• Curriculum,  Technology,  Uncategorized

    10 Must-See TED Talks for Great Middle School Discussions

    Who doesn’t love a good TED Talk? Students engage with these because often times the presentation is something they can relate to. They provoke student discussion. One way to use TED Talks in the classroom is through Socratic Seminar. [I will post a whole article on this soon.] I have scoured the internet and found 10 TED Talks, not only recommended by me, but by other teachers out there. 1. Tavi Gevison: A Teen Just Trying to Figure it Out I found this TED Talk in 2013 when I was teaching in my first middle school classroom. This is a favorite because Tavi is hoping to empower young women and…

  • Schools & Education

    The Pros and Cons for Charter, Public, and Private Schools, Oh My!

    The debate between charter school, public school, or private school seems never ending. There is good reason for this, ultimately, the decision rests on the parent and child. No one can tell you where to send your child for their education. It is, however, one of the most important decisions you will ever make for your kid. In my 9 years of experience, I have taught at two charter schools, two public schools, a private school, and an international private school. I also taught at a religious-based private pre-school. (While I was getting my degree.) I can’t tell you what the right answer is for your family. What I can…

  • Curriculum,  Technology

    7 Interactive Websites for Student Engagement

    Technology, Technology, Technology! This is the buzz word of 21st-century teaching. How does the modern teacher accomplish this feat of integrating technology into the classroom? Using interactive websites for student engagement of course! I’ve put together a great list of websites that can be used in the classroom as a way to fuse student centered learning with technology. The other positive about using some of these websites is that it take the cognitive load off the teacher and centers it on the student. This is another directive I’ve heard many times. Teachers spend a lot of time thinking for the students. You don’t know how many times I’ve observed a…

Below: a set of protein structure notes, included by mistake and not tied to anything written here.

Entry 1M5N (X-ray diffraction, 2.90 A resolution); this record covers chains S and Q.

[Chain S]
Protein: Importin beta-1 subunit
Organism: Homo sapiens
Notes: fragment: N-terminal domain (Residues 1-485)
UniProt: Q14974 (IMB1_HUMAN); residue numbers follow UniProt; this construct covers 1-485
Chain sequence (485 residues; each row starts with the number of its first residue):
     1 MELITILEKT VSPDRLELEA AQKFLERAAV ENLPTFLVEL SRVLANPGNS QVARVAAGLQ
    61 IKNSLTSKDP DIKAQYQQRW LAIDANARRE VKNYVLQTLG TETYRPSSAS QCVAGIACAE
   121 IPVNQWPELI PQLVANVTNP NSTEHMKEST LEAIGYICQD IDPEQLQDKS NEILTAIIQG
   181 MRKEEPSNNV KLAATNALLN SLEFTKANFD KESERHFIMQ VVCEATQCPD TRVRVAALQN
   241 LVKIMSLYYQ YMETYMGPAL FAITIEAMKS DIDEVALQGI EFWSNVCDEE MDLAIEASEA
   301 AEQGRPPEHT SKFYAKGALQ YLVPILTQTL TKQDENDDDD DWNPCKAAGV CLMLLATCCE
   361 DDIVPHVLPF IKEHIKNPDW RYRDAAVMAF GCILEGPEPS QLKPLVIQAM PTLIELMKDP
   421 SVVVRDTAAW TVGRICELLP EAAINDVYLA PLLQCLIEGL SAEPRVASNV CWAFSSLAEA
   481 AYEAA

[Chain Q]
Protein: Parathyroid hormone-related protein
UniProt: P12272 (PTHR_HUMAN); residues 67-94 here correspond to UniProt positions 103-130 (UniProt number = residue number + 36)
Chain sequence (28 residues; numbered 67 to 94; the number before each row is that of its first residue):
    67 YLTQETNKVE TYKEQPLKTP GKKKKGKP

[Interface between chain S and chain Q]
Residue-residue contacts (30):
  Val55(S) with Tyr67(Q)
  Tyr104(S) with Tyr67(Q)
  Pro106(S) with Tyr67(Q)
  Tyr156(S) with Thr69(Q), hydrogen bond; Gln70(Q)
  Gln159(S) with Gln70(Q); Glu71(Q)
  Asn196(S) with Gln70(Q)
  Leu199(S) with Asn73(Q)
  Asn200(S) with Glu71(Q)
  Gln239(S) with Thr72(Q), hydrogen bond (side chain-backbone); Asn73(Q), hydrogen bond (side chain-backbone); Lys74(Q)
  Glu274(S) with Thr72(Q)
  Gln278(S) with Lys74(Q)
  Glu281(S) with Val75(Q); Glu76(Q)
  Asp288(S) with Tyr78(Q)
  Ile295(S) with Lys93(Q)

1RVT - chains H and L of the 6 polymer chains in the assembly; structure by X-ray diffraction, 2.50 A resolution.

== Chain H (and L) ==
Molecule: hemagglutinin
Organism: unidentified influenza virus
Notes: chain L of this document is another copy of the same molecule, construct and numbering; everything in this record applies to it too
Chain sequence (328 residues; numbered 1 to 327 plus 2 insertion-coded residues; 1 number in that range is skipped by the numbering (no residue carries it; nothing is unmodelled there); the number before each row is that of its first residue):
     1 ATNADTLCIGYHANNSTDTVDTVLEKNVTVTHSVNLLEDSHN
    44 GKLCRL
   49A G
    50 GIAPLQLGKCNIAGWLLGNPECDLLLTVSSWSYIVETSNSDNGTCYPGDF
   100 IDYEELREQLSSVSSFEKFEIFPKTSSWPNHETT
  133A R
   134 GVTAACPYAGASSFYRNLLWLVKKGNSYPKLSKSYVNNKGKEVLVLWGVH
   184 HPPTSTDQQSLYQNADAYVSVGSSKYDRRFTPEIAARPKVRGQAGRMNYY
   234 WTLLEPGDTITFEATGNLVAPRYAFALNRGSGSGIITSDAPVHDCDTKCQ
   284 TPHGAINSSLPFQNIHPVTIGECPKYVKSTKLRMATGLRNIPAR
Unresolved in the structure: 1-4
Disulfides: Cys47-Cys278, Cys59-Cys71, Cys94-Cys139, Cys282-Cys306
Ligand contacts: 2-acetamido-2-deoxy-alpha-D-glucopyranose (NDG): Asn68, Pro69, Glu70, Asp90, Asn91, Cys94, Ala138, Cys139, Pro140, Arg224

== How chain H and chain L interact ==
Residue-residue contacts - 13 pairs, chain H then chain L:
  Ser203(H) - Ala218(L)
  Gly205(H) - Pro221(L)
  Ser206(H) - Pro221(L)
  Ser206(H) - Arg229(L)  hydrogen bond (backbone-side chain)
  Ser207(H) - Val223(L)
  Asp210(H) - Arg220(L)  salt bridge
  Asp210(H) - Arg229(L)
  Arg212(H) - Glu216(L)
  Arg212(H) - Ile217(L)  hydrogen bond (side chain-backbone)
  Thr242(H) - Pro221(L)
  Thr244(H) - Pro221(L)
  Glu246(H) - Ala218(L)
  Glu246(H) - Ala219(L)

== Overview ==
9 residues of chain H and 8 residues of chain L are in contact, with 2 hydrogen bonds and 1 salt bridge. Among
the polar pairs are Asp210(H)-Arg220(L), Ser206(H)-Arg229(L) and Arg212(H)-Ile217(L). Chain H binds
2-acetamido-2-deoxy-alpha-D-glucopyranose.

• Curriculum

    Black History Month in the Middle School Classroom

    Many of these months or holidays honoring a group or person, like Black History Month, seem to fall on the shoulders of the ELA teacher. It is the easy way out because scholars can read a story or text by a particular author and then you’ve covered all your bases AND taught some multi-cultural history. There are a few reasons why this is ineffective. One, it is a tired tradition of passing off these responsibilities to the ELA teacher. Two, there is a lot of repetition among teachers in who from Black History is studied. Perhaps the most important point is that there is such a broad spectrum of historical…

  • Curriculum

    9 Middle School Novels for Cross-Curricular Lessons

    I don’t know about you, but in the second school I taught at, my administrators were huge advocates for creating cross-curricular lesson plans. This was a brilliant idea to me, why not work together to create a unit in which the scholars can interact across all of their classes? It was such a positive way to show students that their subjects are inter-related. We had a successful unit regarding biographies in which science, math, social studies, and ELA were able to work hand-in-hand to make the material relevant to the students. It was one of the best buy-ins I have seen and the engagement was phenomenal. Needless to say, I…

  • Classroom Management

    How to Manage So Students Will Listen

    Let’s face it, there are a million and one ideas out there on how to create a successful classroom management system. There are many parts to a management system including: rules and procedures [along with the dreaded consequences], desk arrangement, and accessibility to the tools students need to learn. All of these are critical in creating a management system that works. Even with all of these in place, I still found I was struggling to keep students motivated enough to stay on-task while I was teaching. It wasn’t really about student engagement at this point. My lessons were creative, and I felt that I was doing everything I could to…

  • Building Relationships

    Are we doing any work today?

    While I agonize over how to begin my first ever post on this blog, my thoughts keep turning over a question my student asked me on Friday: “Are we doing any work today?” My first reaction to this question was one of sarcasm and frustration, “Of course we’re doing work… this is school.” This quickly turned to anger, and I think to myself: This student hasn’t been in school for the past four days and the first question she asks is “Are we doing work?” What am I doing wrong? I think this speaks a lot to the current attitude towards education, particularly within inner-city public schools. Teachers are over…

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